Picking out bats for your young baseball player isn’t as easy as it should be. There are approximately seven katrillion bats to choose from, and all of them seem to be 1) completely different and 2) exactly the same after spending a few hours looking, swinging and researching them. We’re going to try to make things a little easier for you with this short guide.
First off, let’s understand the basics. All bats have a number on the knob. For wood bats that number usually is the “drop” weight – which we will get to shortly. Other bats typically have the bat length on the knob, such as “30”.
The length is just that, how many inches long the bat is. Younger players will have shorter bats and once kids enter their high school years they typically will have graduated to a bat around 33″ in length.
Another detail to understand is your league’s requirements for bat material. Bats are made from wood, or aluminum, or composite materials, or a hybrid mix of two of these materials. Wood bats are typically allowed in all leagues, while some leagues do not allow the use of hybrid or composite bats. Check with your league on this requirement before committing to a bat.
A common point of confusion is the barrel size, and here things get a little tricky depending on what league rules your son plays by. It is best for you to understand that before going further. Most leagues allow a barrel diameter up to 2 5/8″. Again, check with your local league before buying.
The last main detail to understand is what the “-” number means on the bat. This is the “drop”, or the difference between the length and the weight (in ounces) of the bat. For example, a 31″ “-5” bat will weigh 26 oz.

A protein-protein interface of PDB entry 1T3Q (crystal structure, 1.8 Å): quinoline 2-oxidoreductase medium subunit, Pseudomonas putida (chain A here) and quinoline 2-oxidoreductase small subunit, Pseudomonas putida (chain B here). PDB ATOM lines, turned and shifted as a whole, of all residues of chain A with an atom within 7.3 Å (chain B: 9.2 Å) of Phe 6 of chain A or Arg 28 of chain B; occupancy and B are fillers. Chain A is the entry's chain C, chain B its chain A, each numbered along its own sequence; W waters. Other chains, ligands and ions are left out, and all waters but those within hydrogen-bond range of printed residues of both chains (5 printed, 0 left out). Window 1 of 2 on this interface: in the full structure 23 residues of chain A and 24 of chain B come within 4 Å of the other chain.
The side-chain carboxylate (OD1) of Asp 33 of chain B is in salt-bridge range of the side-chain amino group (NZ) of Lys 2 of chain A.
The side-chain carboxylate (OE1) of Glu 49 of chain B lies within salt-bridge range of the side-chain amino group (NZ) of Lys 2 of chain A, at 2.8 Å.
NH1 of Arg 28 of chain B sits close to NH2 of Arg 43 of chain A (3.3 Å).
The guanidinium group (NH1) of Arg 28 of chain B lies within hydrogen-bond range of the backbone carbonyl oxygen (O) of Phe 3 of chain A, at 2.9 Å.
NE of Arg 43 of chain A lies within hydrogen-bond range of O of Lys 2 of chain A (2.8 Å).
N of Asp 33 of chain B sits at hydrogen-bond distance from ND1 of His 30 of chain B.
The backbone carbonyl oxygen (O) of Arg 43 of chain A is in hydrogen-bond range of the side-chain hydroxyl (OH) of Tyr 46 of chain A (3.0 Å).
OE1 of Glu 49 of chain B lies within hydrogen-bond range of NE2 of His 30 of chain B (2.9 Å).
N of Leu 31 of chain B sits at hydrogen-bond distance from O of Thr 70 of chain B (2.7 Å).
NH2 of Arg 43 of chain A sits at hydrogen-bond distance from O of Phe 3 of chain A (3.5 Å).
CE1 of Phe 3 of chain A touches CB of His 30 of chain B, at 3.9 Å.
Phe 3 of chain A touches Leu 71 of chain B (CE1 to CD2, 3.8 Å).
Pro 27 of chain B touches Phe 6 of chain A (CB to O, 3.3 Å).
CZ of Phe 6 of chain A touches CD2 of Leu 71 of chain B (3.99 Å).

An area where most kids lead their parents astray is with the bat weight. Kids like to be able to swing bats really fast, which helps generate bat speed, which they think in turn helps to generate power. Kids think that in order to hit for power, they need very light bats. This is not true.
Bats that are appropriately weighted will generate more power than “toothpick” bats, simply because they generate more momentum towards the ball. Bats may seem too heavy at first, however once an appropriate acclimation period has set in, hitters will see a tremendous increase in power.
We’re providing our recommendations for the bat sizing below, based on the average sized youth player at that level. If you son is stronger, or smaller than the average youth player at the age below you should adjust the guidance accordingly.
- U9/10 = -10 (28″/18 oz as an example)
- U11/12 = -8 (30″/22 oz as an example)
- U13/14 = -5 (31″/26 oz as an example)
- U15 and beyond = -3 at the most (33″/30 oz as an example)
While we have tried our best to provide concise, simple bat purchasing instructions, we realize that parents can be overwhelmed when trying to choose the “right” bat. It’s always a good idea to talk with your Coach about recommendations, but if you like you can also ask for recommendations by commenting below. Good luck on your hunt!
Oh, if you want to save some serious cash on your online order, check out Easton’s full range of bats by clicking here.